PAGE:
### Difference Lists and the Codensity Monad

##### February 4, 2016

Mio Alter shares two tricks for Haskell code optimization: the difference list and the codensity monad. The two are related, and have common history dating back to a math theorem from 1854. Watch this video to learn how Haskell’s abstraction allows us to apply ideas from long before the computer age.

### Summary

- Slides available here
- Difference lists and the codensity monad are two tricks for program optimization
- We start with a monoid (or monad) and replace it with a monoid (or monad) of functions
- This allows us to replace recursive constructions with function composition and application
- In both constructions we have two functions that obey laws.
- One is
`rep`

going from the original type to its new representation - The other is
`abs`

which goes from the new type back to the original

- One is
- An Example
Consider a function to reverse a list

`rev [] = [] rev (x:xs) = rev xs ++ [x]`

- It’s inefficient because
`(++)`

has to traverse over the first argument every time, making this an*n*^{2}algorithm - In 1984 Hughes invented the difference list
- Rather than considering the monoid
`[a]`

, we’ll consider the monoid of functions from`[a] -> [a]`

. `type EList a = [a] -> [a]`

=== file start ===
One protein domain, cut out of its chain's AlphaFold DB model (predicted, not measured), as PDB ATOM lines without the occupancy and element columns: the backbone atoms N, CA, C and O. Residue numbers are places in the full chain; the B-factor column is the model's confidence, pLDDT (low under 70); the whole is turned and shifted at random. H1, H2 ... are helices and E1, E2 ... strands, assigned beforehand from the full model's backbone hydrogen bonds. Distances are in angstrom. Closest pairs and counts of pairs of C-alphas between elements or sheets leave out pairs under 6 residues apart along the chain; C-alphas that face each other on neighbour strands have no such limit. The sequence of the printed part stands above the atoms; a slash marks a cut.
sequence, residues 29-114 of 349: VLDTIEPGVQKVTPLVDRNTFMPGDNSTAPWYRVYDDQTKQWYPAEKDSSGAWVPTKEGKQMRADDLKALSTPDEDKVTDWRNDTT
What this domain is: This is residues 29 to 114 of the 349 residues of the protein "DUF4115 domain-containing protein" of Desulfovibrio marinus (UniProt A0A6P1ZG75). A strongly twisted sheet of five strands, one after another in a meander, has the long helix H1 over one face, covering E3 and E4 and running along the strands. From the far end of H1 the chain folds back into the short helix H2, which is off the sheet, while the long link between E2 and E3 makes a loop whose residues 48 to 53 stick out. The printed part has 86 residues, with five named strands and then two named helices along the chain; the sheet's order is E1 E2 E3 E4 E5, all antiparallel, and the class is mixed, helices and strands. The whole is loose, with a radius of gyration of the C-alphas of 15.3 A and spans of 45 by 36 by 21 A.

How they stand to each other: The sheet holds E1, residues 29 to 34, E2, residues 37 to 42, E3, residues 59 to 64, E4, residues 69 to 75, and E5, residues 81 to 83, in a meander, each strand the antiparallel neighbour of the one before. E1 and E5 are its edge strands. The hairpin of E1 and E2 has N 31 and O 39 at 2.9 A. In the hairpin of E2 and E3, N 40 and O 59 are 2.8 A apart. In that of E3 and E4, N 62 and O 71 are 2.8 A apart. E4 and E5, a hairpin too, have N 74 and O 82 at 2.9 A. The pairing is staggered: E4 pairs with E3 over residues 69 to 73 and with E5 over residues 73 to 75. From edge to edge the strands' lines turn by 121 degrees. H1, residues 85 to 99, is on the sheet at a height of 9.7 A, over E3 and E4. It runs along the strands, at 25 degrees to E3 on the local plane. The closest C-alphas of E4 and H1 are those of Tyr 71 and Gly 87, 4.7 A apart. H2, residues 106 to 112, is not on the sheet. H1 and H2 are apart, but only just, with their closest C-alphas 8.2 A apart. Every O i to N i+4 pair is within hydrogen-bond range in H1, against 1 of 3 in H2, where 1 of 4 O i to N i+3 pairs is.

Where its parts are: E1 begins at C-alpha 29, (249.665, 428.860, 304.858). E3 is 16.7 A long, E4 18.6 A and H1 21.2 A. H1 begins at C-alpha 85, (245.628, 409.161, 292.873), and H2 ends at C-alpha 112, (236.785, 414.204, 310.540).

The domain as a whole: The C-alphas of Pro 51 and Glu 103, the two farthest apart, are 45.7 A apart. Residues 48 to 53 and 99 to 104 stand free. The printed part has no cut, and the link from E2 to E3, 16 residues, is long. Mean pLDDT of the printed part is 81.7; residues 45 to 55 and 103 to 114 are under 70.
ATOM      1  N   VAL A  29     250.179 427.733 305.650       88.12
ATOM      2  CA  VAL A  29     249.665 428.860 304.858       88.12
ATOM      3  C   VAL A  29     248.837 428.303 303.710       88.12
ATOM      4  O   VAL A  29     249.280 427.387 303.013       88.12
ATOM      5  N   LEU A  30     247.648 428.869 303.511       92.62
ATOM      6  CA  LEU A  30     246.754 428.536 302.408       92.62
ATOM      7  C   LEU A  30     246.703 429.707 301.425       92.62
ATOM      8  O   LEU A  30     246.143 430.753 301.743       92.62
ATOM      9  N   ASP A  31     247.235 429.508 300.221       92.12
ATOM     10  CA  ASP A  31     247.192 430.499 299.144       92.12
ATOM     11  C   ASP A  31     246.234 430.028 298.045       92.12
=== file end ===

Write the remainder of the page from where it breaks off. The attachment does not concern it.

- Next up is to define
`rep`

and`abs`

`rep xs = (xs ++)`

`abs f = f []`

The new reverse function is

`abs . rev’`

where`rev’ [] = rep [] rev’ (x:xs) = rev’ xs . rep [x]`

- This ends up being
*O*(*n*) since each function composition is*O*(1).

- How would you ever invent this technique? It seems like a fluke.
- Well in hindsight both lists under concatenation and functions under composition are monoids
- Furthermore
`rep`

is a homomorphism, i.e.`rep (xs ++ ys) = rep xs . rep ys`

- So it’s not unreasonable…but not motivated either

- Surprise, this technique was known in 1854, long before computers!
- Cayley’s Theorem: every monoid is isomorphic to a submonoid in its monoid of endomorphisms

- This is a good place to start, but we can take it further with the codensity monad
- An example of building a tree and traversing a downward zigzag left, right, left, right
- With the functions in this example it will be
*O*(*n*^{2}) `CodT m a :: forall z. (a -> m z) -> m z`

- Kind of weird looking, but plays a similar role on monads as the difference list does to lists
- Notice (in the actual slides of the talk) that the new monad does not require
`m`

be a monad. A functor would have worked fine. Returning to

`rep`

and`abs`

:`rep t = (t >>=) abs p = p return`

- Contrasting difference lists and the codensity monad
- A nod to category theoretic things not covered in this talk
- Further resources
- Rivas and Jaskelioff - Notions of Computations as Monoids
- Hughes - A Novel Representation of Lists and its Application to the Function “Reverse”
- Voigtlander - Asymptotic Improvement of Computations over Free Monads
- Hutton, Jaskelioff, and Gill - Factorising Folds for Faster Functions
- Hinze - Kan Extensions for Program Optimization